The outbreak of the new coronavirus is expected to cut spending by foreign travelers to Japan by 981.3 billion yen ($9 billion), a private research firm said in a new report, revising upward from its earlier estimate of a contraction of 624.4 billion yen.
Resona Research Institute amended its forecast as it now expects the virus impact on inbound spending from February to be prolonged by one month through June. Its rapid spread, now across about 120 countries, has led to curbs on travel and the Japanese government to impose tighter border controls.
The institute estimated for the period between February and June, sales at department stores and drugstores, popular especially among Chinese visitors for duty-free products, will decrease by 397.6 billion yen, and that revenues at accommodation facilities will shrink by 259.6 billion yen.
Eateries and transportation sectors will also be hit by falls of 197.7 billion yen and 90.5 billion yen, respectively, it said in its March 11 report.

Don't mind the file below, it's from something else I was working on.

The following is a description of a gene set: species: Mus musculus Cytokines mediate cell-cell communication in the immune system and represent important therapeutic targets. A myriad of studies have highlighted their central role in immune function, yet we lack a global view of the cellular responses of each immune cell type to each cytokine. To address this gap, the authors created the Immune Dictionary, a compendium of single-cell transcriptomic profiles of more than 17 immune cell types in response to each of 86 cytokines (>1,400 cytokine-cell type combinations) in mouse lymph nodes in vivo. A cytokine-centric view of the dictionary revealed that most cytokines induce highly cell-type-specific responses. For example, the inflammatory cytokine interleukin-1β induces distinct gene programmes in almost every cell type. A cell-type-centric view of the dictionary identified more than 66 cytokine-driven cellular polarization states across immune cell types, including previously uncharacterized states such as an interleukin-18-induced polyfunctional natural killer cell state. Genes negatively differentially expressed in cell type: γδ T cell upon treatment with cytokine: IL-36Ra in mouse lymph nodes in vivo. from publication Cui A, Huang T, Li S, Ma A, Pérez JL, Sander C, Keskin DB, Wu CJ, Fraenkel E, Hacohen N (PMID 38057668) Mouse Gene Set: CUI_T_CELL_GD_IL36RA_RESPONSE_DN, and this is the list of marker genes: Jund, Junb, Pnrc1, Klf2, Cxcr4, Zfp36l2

Japan restricted entry of visitors from China, the epicenter of the viral outbreak, and South Korea, which has seen a surge in infections, earlier this month, dealing a further blow to sectors that depend heavily on spending by the Asian neighbors.
"We made the latest assumption based on the premise that the global spread of the (new coronavirus) will be contained by around May but it is totally unpredictable," said Hideyuki Araki, an analyst at Resona Research.
The falls in inbound spending will come on top of a decrease in domestic consumption as people shun crowds and opt to stay indoors.
Prime Minister Shinzo Abe has requested that big sports and cultural events in Japan be canceled or postponed, leading to a spate of cancellations and postponements of mass gatherings and travel across the nation.
"When deteriorated profitability at companies is added, the possibility of the country entering a recession will rise steeply," Araki said, warning also of increases in bankruptcies among small and medium-sized companies.
In the Kansai region including Osaka and Kyoto in western Japan, Resona Research said that consumption will decrease by 304.2 billion yen, amended from the 190.5 billion it forecasted in the Feb. 13 report.